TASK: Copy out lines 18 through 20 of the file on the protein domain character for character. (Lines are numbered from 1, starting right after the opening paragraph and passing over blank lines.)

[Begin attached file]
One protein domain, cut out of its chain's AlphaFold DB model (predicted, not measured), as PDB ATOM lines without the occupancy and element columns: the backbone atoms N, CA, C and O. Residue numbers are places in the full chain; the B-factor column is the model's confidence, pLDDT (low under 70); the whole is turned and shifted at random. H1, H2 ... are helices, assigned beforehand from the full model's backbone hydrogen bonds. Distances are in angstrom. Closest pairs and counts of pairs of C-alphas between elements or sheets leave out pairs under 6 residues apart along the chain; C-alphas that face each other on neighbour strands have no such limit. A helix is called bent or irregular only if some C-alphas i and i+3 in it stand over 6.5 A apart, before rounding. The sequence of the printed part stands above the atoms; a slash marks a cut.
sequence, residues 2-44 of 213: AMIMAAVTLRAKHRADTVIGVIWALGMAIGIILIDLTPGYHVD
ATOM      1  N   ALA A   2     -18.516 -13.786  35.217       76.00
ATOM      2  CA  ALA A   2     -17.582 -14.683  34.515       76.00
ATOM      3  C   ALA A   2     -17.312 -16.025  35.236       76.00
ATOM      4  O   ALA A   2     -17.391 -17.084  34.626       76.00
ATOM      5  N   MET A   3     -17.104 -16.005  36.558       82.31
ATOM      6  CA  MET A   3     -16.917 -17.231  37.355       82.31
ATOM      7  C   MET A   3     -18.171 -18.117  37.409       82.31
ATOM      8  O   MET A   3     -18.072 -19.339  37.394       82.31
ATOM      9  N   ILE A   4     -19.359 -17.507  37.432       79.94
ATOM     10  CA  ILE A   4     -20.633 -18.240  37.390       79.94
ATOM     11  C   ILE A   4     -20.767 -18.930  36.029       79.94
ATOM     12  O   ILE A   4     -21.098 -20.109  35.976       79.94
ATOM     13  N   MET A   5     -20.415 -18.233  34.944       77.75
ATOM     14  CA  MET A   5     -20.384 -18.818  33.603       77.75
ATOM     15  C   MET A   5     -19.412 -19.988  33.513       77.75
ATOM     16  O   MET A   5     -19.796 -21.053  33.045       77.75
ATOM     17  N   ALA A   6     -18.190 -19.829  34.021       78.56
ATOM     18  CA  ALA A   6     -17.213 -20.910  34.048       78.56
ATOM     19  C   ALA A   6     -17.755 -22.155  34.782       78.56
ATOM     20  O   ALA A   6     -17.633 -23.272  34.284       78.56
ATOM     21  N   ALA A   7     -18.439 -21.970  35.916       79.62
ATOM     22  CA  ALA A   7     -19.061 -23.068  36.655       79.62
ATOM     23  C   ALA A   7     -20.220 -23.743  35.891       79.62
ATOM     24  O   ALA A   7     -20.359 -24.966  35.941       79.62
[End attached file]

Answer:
ATOM     17  N   ALA A   6     -18.190 -19.829  34.021       78.56
ATOM     18  CA  ALA A   6     -17.213 -20.910  34.048       78.56
ATOM     19  C   ALA A   6     -17.755 -22.155  34.782       78.56